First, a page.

A step change in East Pacific-Atlantic-West Indian Ocean SST anomalies occurs during that period as well. Following the 1986/87/88 El Nino, East Pacific-Atlantic-West Indian Ocean SST anomalies react to the subsequent 1988/89 La Nina. Then the East Pacific-Atlantic-West Indian Ocean SST anomalies (red curve) rise in response to the rebound in NINO3.4 SST anomalies until they nearly match the East Indian-West Pacific SST anomalies (black curve), and they remain at that elevated level. That is, prior to the 1986/87/88 El Nino, the mean of the East Pacific-Atlantic-West Indian Ocean SST anomalies (peak to trough) was approximately 0.05 deg C, but after it, the East Pacific-Atlantic-West Indian Ocean SST anomalies remained almost 0.1 deg C higher, with some minor fluctuations. A final note, the East Pacific-Atlantic-West Indian Ocean SST anomalies did not drop in response to the Mount Pinatubo eruption, but it appears Mount Pinatubo limited the rise of the East Pacific-Atlantic-West Indian Ocean SST anomalies to the El Nino. The minor rise in East Pacific-Atlantic-West Indian Ocean SST anomalies (red curve) countered the significant decrease in the East Indian-West Pacific SST anomalies (black curve), each responding to different natural events and making it appear that there was little reaction in the global SST anomalies to the Mount Pinatubo eruption or the El Nino at that time.
In summary, referring to Figure 16, which is the same graph as Figure 3 (Part 1), the step change in global SST anomalies between 1981 and 1995 was in response to the 1986/87/88 El Nino. The volcanic eruptions of 1982 and 1991 suppressed the normal step response to El Nino events at those times.
THE STEP CHANGES FROM 1976 TO 1981
Note: I changed the smoothing to a 5-month running-average filter for this period.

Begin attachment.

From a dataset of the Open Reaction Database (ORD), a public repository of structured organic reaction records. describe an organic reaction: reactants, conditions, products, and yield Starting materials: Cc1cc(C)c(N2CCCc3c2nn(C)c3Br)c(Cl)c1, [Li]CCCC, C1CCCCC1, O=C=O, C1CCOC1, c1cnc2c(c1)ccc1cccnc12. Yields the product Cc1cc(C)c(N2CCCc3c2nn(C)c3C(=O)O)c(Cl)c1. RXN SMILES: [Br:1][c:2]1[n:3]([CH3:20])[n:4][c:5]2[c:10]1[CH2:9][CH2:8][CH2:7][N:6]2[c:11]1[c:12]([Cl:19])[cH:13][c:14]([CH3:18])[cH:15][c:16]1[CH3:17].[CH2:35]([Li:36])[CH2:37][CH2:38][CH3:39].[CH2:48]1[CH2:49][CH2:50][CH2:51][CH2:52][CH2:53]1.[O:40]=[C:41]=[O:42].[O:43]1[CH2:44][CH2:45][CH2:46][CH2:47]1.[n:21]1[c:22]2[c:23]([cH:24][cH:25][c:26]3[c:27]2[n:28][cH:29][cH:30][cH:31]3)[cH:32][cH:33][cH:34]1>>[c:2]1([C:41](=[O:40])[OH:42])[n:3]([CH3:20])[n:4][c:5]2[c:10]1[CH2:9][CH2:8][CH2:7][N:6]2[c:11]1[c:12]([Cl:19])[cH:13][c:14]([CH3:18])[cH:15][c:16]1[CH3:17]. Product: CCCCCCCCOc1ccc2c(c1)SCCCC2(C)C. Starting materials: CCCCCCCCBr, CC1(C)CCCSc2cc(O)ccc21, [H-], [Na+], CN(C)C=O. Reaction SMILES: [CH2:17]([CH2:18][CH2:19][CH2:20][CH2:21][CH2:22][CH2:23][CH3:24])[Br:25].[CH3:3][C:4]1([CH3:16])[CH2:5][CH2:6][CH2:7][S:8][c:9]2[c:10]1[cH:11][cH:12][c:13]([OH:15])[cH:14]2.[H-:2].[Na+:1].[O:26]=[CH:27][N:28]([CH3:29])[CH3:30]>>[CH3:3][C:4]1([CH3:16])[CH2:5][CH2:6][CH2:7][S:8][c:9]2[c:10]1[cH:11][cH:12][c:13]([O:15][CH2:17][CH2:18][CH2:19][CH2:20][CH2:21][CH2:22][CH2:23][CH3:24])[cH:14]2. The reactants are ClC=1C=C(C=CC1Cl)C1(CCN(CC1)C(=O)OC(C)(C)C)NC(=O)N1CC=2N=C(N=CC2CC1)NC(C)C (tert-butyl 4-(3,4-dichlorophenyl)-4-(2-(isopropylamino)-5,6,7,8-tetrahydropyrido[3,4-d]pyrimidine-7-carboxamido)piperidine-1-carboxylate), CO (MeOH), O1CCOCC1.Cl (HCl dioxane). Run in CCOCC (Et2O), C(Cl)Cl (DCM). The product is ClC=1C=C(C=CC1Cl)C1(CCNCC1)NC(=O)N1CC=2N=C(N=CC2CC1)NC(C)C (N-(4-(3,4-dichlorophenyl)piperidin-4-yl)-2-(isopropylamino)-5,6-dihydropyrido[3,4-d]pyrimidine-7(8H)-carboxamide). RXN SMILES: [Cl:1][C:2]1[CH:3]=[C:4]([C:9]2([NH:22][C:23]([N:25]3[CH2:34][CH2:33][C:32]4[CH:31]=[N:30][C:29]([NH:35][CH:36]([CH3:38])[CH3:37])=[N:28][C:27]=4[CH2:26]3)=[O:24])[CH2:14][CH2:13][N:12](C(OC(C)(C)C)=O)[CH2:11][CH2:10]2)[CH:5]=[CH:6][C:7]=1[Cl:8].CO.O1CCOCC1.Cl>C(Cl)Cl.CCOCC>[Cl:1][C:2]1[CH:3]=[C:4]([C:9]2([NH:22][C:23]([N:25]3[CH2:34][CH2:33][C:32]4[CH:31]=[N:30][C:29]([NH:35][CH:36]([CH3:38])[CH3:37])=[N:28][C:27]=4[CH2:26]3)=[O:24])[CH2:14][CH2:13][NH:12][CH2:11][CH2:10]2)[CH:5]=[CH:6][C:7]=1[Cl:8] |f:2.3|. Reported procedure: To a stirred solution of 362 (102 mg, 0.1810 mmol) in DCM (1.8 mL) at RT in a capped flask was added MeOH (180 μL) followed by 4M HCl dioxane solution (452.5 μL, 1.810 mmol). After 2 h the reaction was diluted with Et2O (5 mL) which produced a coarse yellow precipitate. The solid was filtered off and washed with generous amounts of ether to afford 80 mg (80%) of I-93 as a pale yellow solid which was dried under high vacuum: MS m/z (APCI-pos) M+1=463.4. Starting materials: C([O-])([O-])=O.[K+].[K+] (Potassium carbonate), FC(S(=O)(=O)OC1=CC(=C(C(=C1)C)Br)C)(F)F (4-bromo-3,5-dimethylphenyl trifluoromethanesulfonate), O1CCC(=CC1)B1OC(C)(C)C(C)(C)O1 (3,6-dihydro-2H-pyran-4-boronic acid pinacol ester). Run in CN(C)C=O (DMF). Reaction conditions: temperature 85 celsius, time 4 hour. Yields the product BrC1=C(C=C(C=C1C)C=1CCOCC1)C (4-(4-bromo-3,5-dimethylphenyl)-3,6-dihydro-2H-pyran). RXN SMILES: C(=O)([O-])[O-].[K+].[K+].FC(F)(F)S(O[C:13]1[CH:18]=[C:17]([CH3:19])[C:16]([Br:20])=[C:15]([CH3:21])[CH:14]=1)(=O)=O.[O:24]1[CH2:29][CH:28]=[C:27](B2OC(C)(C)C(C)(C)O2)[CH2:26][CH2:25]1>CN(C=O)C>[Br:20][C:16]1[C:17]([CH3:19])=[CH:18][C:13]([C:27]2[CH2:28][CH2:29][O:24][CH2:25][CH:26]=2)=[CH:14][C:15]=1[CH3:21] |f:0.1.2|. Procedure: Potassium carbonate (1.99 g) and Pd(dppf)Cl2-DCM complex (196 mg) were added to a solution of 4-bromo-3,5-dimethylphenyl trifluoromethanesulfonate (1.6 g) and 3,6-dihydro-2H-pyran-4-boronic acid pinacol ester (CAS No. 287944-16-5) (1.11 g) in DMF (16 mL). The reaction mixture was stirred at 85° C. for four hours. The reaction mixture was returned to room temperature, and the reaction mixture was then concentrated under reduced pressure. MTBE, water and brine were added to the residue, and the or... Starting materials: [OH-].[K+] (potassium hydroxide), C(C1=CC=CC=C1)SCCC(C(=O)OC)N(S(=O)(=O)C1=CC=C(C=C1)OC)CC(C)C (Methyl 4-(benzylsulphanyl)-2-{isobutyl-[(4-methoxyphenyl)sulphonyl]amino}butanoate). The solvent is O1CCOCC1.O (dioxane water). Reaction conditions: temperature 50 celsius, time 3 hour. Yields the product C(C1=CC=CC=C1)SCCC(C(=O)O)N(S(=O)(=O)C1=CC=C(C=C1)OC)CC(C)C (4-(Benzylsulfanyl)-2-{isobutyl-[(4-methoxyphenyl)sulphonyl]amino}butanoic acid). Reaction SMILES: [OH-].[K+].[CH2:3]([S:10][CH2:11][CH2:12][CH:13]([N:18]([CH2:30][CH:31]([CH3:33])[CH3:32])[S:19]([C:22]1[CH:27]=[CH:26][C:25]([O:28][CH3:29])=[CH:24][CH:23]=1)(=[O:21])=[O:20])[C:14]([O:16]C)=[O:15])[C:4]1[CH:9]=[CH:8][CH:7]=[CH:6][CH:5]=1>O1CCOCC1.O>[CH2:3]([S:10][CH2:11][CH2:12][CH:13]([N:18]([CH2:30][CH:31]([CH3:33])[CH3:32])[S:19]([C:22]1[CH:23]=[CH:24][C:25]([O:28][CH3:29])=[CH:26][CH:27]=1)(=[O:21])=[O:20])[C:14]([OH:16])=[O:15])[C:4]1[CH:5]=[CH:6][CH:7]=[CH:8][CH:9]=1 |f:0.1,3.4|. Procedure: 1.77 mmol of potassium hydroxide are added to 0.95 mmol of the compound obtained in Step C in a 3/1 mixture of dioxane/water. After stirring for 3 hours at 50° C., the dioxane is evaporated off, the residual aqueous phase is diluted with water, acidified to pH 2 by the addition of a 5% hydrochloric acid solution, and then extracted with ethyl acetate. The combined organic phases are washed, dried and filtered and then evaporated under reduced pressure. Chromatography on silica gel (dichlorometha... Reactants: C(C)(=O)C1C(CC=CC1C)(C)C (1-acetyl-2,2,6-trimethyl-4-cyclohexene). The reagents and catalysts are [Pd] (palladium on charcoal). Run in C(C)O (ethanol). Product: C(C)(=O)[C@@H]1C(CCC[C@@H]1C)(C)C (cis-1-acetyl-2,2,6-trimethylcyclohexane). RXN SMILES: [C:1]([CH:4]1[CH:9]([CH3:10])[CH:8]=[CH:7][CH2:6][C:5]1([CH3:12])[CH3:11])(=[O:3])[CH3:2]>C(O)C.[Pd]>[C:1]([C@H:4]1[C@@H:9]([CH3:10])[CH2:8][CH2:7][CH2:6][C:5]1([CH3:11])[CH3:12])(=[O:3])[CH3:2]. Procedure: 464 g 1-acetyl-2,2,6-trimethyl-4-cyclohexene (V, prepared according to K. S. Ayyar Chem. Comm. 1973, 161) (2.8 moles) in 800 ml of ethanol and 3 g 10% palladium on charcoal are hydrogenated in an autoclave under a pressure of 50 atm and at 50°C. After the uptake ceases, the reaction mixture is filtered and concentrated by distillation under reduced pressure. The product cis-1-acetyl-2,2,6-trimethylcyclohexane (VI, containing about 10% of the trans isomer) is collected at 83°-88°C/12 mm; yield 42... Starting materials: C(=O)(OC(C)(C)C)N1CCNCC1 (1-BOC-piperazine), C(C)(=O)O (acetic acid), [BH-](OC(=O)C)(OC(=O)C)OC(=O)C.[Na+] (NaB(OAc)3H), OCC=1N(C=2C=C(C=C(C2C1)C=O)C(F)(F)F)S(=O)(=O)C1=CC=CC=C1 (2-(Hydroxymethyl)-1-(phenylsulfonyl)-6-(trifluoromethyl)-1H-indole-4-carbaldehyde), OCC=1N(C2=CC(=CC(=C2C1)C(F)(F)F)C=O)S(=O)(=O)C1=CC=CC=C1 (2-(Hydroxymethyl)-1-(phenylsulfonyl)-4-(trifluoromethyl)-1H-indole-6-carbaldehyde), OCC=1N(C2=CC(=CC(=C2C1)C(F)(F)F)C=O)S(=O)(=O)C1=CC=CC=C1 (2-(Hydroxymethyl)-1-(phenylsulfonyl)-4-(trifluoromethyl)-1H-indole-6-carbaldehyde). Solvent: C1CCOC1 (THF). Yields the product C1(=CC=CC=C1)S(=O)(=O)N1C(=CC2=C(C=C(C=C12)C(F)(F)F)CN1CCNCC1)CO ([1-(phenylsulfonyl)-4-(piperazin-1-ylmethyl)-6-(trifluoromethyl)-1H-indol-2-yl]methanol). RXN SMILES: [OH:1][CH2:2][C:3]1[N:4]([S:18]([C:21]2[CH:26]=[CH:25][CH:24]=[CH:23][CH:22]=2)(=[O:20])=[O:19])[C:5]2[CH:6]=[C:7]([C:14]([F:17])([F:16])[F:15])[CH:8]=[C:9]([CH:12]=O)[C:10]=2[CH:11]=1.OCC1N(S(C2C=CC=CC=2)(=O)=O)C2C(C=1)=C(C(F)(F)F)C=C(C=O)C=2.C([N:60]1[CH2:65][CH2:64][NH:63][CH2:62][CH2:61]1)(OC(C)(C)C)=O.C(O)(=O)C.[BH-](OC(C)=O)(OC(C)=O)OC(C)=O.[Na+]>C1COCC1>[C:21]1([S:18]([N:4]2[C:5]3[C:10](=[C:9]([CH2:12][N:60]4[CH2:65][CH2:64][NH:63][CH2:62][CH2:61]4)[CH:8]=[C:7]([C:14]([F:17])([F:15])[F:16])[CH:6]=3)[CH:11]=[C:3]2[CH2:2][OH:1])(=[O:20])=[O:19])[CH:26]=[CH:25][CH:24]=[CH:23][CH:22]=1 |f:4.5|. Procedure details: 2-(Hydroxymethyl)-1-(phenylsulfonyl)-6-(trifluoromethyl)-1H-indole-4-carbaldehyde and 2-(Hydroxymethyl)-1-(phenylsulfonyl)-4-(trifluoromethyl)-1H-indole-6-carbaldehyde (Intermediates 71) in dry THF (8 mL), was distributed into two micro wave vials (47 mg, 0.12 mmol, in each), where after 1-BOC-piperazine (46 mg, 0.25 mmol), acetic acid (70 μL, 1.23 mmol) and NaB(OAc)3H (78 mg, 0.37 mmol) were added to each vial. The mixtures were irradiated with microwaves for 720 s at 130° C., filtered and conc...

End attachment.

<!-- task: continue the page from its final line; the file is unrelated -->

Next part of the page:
The East Indian-West Pacific SST anomalies and scaled NINO3.4 SST anomalies for the period of January 1976 to December 1981 are illustrated in Figure 17. There was no volcanic activity during the period, so I deleted the Sato Index data. East Indian-West Pacific SST anomalies rose first (eyeballing it, approximately 0.1 deg C) in a lagged response to the first half of the 1976/77/78 El Nino, then rose again (approximately another 0.03 to 0.04 deg C), responding to the second half of that El Nino.
Then the East Indian-West Pacific SST anomalies respond in a way that was in no way typical of their reaction to all other El Nino events. It may not be unusual if we take a closer look at the 1979/80 El Nino, which was unusual on its own. Refer to Figure 18, which is the raw and smoothed NINO3.4 SST anomaly data for the period of January 1976 to November 2008. The 1979/80 El Nino was not a significant El Nino; its NINO3.4 SST anomalies barely rose above the threshold of 0.5 deg C for a few months. It is so minor it does not register as an El Nino event on the ONI Index. It peaked at approximately 0.7 deg C. It also appears as a gradual rise and fall of NINO3.4 SST anomalies, not a sudden spike typical of other El Ninos.
In Figure 19, the SST anomaly data for the East Pacific, Atlantic, and West Indian Oceans (red curve) were added to the graph. The East Pacific-Atlantic-West Indian Ocean SST anomalies again mimic NINO3.4 SST anomalies, making a specific point at which they acquire an upward step difficult to determine. Note, however, that there are underlying steps in the East Pacific-Atlantic-West Indian Ocean SST anomalies that show themselves in the values at the minimums of its cycles in 1976, 1978, and 1980. In other respects it appears that the East Pacific-Atlantic-West Indian Ocean SST anomalies (red curve) are simply following a “baseline” established by the East Indian-West Pacific SST anomalies (black curve). This could be accomplished by natural ocean-atmospheric heat transfer processes and ocean currents.
Note: The 1976 Pacific Climate Shift also occurred at the start of that period. I illustrated the changes in various SST subsets in that post and the possible influence of the Southern Ocean on the 1976 Pacific Climate Shift.